Google, it seems, is finding it hard to resist the temptation to misuse its near monopolistic hold in the search domain. After being fined for €2.42billion by the European Competition Commission for favouring their own comparison shopping service, the search giant has run into trouble with Indian authorities this time.
Competition Commission of India, the watchdog of fair competition in India, had found Google routing the flight-related queries towards its own flight search service. The CCI said the company has abused its dominant position on three counts largely pertaining to search, in its 190-page order on Thursday. This practice directly harms the competitors (start-ups the most) and is unfair to the consumers as well.
A penalty of 5% of average revenue generated from India over three years from FY12 to FY15, amounting to $21 million, has to be deposited within 60 days. The penalty can increase up to 10% as stipulated under the country’s competition laws. The complaint was prompted byand Consumer Unity & Trust Society (CUTS) in 2012 against Google LLC, Google India Pvt. Ltd. and Google Ireland Ltd. for abusing its dominant position to suppress the competition.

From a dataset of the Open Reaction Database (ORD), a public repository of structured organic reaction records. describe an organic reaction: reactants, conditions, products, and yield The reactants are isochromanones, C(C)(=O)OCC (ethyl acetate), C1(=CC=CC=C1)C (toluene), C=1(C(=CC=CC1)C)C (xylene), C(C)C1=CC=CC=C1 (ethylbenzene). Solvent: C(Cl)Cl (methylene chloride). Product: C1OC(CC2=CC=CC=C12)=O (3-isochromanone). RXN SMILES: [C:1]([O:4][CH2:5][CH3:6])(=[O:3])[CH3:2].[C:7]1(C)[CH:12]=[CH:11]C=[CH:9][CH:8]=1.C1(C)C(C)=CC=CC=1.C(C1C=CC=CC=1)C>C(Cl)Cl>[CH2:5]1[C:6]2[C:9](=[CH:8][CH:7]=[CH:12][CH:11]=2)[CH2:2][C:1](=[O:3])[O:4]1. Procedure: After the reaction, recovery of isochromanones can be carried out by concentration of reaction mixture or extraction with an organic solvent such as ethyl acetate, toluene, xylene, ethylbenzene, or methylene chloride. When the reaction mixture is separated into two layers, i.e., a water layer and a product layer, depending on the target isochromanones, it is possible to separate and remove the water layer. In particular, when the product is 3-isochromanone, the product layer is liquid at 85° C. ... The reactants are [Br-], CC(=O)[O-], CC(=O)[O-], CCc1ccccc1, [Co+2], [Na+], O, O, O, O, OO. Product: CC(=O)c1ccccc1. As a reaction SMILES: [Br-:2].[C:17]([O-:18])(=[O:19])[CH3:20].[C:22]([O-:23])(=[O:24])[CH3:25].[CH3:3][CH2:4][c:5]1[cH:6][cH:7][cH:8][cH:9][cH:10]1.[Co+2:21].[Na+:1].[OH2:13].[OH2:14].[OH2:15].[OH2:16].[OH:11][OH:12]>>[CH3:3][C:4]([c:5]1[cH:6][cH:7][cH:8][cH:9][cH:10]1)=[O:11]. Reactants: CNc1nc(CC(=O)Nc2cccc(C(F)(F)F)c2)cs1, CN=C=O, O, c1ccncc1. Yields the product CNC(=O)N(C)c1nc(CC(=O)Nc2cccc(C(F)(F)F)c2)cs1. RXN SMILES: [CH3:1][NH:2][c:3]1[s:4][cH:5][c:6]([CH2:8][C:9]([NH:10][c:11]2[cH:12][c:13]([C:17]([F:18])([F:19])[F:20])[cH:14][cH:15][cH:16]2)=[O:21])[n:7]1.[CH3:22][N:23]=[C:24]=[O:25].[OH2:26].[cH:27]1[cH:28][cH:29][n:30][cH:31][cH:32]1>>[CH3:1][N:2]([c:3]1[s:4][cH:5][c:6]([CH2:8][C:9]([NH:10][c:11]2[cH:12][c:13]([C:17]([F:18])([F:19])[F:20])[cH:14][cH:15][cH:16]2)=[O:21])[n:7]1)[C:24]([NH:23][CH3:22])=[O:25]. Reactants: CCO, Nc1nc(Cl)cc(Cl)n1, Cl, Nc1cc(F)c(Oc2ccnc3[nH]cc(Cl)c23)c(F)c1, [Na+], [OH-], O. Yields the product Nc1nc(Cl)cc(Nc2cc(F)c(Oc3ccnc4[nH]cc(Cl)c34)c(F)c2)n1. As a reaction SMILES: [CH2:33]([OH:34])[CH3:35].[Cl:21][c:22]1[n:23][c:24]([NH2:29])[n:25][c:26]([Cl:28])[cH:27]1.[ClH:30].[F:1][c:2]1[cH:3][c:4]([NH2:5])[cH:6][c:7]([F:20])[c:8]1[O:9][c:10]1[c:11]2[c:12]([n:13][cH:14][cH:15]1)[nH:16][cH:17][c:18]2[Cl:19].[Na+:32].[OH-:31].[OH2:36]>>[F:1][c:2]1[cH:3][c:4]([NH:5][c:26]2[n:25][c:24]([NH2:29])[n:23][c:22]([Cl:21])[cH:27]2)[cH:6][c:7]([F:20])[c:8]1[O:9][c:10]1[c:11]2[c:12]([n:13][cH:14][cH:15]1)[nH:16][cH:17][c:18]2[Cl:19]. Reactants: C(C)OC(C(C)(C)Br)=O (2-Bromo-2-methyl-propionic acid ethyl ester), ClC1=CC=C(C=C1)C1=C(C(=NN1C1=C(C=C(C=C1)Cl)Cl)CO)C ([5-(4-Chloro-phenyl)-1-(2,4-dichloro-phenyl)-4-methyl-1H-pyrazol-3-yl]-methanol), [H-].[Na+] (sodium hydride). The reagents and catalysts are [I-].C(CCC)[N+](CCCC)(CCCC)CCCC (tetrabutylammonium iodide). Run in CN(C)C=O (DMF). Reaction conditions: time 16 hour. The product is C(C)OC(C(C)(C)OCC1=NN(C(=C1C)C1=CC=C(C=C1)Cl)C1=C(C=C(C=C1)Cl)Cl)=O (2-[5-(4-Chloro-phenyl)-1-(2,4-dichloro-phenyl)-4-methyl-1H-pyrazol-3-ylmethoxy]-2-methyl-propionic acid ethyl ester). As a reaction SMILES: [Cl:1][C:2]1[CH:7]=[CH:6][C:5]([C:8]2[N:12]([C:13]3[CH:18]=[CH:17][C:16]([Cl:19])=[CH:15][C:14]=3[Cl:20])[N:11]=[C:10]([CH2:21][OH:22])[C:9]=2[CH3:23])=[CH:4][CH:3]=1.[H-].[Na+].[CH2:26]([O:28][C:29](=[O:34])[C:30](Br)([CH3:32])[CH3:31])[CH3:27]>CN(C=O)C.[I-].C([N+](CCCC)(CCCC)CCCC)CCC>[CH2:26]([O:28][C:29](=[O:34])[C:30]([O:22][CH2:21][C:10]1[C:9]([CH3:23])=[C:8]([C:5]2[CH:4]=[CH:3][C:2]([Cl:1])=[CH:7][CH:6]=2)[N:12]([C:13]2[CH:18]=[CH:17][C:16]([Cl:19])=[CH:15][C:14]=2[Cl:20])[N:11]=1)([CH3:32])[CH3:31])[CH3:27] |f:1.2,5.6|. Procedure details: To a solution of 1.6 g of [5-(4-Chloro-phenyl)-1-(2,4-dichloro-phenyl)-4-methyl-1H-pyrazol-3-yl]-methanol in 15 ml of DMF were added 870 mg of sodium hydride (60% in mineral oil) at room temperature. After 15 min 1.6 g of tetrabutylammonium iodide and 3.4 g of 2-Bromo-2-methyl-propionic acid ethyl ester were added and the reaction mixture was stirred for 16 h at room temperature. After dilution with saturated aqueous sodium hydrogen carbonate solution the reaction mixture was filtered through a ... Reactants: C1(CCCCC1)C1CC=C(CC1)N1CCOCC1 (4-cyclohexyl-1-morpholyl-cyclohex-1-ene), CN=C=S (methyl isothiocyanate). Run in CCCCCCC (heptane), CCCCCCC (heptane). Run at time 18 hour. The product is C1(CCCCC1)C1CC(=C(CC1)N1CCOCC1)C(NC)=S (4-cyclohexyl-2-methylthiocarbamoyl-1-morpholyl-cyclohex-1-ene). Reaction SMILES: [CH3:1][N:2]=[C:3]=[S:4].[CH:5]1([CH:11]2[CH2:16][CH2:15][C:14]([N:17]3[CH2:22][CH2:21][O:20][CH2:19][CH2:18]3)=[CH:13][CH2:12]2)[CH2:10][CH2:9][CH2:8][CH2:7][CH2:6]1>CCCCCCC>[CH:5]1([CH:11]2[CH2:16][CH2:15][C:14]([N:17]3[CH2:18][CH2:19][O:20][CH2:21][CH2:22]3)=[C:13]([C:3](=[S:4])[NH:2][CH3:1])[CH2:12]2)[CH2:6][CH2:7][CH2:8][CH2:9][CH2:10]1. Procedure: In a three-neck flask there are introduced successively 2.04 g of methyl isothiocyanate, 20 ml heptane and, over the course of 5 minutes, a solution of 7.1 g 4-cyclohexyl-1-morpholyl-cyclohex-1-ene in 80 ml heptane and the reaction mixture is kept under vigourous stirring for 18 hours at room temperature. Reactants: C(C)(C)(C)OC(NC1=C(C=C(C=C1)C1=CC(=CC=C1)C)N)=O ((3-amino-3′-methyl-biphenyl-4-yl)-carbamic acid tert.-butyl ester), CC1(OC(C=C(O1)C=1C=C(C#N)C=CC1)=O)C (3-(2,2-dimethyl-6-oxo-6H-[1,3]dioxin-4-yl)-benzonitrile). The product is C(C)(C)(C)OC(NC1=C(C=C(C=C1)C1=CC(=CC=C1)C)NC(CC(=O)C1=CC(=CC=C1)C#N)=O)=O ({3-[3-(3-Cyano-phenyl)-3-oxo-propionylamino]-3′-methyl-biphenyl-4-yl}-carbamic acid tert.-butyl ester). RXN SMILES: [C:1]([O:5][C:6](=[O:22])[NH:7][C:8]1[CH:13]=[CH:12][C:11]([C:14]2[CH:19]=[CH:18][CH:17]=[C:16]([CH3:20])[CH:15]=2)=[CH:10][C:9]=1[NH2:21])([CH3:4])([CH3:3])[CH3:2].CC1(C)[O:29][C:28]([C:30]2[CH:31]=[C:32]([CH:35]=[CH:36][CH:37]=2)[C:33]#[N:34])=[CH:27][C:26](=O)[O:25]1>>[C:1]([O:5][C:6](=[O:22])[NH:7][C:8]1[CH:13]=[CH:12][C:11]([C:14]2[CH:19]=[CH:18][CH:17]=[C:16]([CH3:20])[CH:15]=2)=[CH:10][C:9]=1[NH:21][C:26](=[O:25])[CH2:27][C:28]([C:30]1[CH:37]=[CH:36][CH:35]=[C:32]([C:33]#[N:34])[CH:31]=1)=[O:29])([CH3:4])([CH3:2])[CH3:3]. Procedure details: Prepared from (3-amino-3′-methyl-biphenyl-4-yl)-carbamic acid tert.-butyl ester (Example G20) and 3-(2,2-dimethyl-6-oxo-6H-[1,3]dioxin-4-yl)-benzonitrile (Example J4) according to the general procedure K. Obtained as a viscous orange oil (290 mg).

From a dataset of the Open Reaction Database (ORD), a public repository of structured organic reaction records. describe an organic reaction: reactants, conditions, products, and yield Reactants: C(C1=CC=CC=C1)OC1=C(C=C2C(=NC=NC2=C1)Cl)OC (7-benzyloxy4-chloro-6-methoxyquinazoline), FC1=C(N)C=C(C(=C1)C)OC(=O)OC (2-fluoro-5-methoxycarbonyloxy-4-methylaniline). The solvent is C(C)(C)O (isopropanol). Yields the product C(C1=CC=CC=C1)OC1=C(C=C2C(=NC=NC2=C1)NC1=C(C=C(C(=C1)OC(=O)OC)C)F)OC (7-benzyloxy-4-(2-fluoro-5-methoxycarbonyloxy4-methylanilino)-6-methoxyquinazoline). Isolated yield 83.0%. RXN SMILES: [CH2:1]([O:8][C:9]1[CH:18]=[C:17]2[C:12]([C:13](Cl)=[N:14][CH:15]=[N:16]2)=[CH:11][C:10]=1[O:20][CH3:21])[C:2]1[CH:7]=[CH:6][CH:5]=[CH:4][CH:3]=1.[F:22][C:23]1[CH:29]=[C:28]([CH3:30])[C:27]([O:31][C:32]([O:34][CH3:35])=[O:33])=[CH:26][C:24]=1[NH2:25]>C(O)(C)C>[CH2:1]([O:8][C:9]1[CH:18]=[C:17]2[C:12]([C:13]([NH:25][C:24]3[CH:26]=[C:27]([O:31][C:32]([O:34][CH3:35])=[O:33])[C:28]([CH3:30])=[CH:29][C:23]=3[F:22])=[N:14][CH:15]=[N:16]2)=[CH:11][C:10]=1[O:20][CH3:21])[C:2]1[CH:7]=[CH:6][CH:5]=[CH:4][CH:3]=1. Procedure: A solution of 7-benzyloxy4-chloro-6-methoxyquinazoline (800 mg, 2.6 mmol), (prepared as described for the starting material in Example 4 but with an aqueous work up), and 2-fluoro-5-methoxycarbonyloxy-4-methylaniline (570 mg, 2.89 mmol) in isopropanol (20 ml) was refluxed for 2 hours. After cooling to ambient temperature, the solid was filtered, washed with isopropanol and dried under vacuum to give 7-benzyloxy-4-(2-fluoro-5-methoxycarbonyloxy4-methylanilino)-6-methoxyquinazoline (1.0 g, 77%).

In response to CCI order, Google said: “The Competition Commission of India has confirmed that, on the majority of issues it examined, our conduct complies with Indian competition laws.”
The allegations of competition malpractices against Google has been increasing of late and the startups which used to look up to Google as The Platform are now concerned. Google has revolutionised the information access system globally. Its effort to evolve along with the growing needs of the users is commendable, however, it is to be seen that the giant does not stifle the growing entrepreneurs. After all, power corrupts.
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